Promotie: Arctic Thermokarst Lakes – Carbon Comes and Goes

Promovendus: Ove Meisel

Datum: 28-03-2024
Tijd: 09:45
Instituut: Vrije Universiteit Amsterdam
Locatie: VU Aula
Online: Livestream

prof. dr. Han Dolman
dr. Jorien Vonk
dr. Josh Dean

Titel proefschrift: Arctic Thermokarst Lakes – Carbon Comes and Goes


This PhD project focused on the physical and biogeochemical variability of Arctic thermokarst lake sediments and the resulting impact on the greenhouse gas (GHG) emissions of these lakes.
A better understanding of this topic is of importance because thermokarst lakes induce large-scale erosion of sediment organic carbon (SOC) along their shorelines and thawing of underlying permafrost ground below their lakebeds. As a result, thermokarst lakes are highly dynamic systems which can act as natural incubators which degrade the eroded and thawed organic carbon (OC) and effectively convert it to GHGs. The Arctic is already affected by higher rates of warming than any other region on the planet and the additional release of GHGs further feeds into a positive feedback loop of Arctic warming.
The basis of this study were 22 sediment cores collected during Arctic field campaigns that were carried out as part of this PhD project. The two study regions were in the Alaskan Arctic Coastal Plain and in Far East Siberia near the northern stretch of the Indigirka River. These two regions have high numbers in thermokarst lakes which cover 23-40 % of the land area. That makes them two of the most critical areas for Arctic thermokarst lake carbon dynamics.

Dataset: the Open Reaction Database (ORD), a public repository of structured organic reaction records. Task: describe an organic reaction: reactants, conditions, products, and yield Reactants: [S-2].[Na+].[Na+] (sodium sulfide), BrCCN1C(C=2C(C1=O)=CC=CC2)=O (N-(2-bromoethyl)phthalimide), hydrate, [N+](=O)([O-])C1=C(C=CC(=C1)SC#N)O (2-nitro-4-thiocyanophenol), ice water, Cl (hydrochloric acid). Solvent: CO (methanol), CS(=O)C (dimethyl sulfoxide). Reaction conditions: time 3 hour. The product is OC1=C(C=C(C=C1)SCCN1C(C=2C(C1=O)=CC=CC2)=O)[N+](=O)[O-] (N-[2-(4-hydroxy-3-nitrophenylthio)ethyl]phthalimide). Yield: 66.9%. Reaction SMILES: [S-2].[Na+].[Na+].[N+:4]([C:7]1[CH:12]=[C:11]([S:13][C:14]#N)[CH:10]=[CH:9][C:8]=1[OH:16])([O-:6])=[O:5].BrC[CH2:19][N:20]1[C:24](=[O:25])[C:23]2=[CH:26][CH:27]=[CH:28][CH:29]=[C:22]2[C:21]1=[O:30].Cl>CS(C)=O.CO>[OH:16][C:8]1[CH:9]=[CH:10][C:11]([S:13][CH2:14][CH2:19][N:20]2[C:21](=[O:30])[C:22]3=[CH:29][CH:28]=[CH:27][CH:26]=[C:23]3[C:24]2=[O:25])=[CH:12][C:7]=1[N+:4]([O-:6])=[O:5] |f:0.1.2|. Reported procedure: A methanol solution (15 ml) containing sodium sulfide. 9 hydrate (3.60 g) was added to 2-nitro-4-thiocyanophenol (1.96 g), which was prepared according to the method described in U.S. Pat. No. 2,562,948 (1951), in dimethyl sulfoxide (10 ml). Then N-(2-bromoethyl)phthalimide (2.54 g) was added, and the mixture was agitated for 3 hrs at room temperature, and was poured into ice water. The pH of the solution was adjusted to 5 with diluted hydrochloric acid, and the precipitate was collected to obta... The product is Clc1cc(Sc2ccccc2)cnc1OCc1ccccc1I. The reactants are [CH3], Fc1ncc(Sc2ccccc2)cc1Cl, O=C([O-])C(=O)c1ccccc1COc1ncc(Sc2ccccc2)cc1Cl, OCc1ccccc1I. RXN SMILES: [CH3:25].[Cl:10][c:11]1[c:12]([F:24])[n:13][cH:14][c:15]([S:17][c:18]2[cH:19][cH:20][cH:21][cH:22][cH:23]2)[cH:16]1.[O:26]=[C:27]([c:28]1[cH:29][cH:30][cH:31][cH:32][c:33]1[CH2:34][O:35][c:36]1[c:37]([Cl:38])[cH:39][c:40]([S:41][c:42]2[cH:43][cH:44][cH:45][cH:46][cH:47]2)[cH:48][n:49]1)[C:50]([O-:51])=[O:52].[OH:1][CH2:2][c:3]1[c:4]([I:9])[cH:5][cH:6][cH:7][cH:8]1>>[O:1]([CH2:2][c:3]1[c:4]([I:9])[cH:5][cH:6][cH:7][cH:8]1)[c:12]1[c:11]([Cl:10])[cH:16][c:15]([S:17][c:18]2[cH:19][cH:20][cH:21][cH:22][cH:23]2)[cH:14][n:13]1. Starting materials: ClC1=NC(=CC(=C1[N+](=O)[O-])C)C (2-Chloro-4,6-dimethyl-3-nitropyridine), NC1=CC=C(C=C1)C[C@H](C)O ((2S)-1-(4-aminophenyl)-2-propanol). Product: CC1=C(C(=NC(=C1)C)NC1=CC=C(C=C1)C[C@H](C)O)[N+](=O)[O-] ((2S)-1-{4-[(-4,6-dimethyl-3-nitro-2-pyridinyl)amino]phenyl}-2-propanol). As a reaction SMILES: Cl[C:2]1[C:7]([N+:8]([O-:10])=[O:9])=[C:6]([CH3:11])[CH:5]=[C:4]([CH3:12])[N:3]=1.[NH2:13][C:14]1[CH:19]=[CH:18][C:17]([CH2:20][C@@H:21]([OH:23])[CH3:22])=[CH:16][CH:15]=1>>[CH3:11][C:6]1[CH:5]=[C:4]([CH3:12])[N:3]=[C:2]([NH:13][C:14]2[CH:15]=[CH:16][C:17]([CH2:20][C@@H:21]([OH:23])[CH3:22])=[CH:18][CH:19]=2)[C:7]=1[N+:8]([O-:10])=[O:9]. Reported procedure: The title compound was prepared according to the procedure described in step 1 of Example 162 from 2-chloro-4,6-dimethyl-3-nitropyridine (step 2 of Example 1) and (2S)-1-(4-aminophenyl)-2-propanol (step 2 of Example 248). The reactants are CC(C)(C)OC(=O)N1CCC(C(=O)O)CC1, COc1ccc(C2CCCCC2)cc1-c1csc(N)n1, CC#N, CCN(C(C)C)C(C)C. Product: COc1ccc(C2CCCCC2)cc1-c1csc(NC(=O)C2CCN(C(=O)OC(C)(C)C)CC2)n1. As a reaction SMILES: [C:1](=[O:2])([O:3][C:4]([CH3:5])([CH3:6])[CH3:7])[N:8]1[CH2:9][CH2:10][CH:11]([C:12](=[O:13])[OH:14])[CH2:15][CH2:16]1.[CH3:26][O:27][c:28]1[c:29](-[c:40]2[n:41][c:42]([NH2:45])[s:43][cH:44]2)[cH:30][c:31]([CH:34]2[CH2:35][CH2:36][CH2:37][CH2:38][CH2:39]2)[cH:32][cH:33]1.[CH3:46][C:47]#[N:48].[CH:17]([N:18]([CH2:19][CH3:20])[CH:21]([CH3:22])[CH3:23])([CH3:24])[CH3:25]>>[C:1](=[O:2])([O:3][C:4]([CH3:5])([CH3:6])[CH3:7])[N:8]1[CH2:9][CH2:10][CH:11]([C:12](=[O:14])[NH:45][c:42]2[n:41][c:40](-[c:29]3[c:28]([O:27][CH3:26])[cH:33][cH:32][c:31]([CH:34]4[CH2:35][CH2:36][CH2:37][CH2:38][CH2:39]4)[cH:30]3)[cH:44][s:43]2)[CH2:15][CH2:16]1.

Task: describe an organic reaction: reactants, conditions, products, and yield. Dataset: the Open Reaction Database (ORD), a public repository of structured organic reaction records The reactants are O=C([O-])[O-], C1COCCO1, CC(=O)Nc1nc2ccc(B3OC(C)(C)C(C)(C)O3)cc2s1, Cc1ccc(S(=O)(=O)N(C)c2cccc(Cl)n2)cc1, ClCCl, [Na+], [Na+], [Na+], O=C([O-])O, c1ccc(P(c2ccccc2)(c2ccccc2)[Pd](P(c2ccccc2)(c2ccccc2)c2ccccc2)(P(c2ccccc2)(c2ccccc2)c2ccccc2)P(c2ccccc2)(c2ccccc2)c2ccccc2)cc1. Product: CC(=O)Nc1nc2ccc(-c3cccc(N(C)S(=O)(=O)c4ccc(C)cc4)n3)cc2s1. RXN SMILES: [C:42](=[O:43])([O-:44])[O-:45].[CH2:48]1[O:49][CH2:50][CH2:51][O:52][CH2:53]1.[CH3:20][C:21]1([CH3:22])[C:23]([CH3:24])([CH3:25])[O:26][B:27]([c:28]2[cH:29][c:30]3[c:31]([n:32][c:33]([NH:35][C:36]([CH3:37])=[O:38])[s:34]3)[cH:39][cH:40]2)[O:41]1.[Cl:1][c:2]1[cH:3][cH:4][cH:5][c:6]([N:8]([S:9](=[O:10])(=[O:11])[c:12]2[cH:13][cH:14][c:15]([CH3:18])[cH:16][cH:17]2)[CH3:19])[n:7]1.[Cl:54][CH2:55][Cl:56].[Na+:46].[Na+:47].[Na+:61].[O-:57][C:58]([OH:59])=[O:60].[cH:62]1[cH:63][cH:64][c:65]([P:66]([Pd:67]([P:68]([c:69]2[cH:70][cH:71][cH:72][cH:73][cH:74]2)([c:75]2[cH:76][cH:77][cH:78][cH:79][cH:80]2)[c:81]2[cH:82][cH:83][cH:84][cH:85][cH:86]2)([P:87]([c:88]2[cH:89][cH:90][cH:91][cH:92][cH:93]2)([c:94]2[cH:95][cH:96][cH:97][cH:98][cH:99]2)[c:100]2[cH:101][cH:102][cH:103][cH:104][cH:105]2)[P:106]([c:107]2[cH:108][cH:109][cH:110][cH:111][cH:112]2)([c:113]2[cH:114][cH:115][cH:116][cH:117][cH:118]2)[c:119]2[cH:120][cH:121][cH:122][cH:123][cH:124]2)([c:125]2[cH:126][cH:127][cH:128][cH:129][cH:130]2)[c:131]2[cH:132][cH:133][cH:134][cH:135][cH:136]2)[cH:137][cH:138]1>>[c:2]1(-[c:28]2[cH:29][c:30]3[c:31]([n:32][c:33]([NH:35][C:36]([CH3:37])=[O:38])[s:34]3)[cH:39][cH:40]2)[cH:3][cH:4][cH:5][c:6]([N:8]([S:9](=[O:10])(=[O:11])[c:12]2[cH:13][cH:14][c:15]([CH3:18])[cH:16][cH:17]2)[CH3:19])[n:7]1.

The sediment and carbon characteristics of two lakes from each study region were described in detail while the local geological and geographical features were considered as key factors. This included underlying Pleistocene-aged marine deposits below the two Alaskan thermokarst lakes, a Late Pleistocene-aged yedoma soil plateau along the shoreline of one Siberian Lake, and differences in lake depths across the four study lakes. To characterize the lake sediments in detail a wide array of analyses was conducted: grain size, porewater content, gamma-ray bulk density, magnetic susceptibility, X-ray fluorescence elemental composition, loss-on-ignition, dissolved organic carbon (DOC), SOC, stable carbon isotope (δ13C) measurements on DOC and SOC, radiocarbon dating, and microbial 16S rRNA gene amplicon sequencing.
Lastly, a long-term incubation experiment of 11 intact sediment cores from the four Alaskan and Siberian lakes was carried out to summarize the two previous lake characterization studies and to compare thermokarst lake GHG emissions across different Arctic regions. The incubation study focused on diffusive and ebullitive methane (CH4) and carbon dioxide (CO2) emissions and their corresponding δ13C values. The GHG results of the incubation experiment were put in context with the preceding lake characterization studies and their sedimentary and biogeochemical findings (e.g., differences in sedimentary OC content).
In summary, this PhD project presents a synthesis of Arctic thermokarst lake sediment dynamics with a focus on OC across the two important Arctic thermokarst lake regions of northern Alaska and Far East Siberia.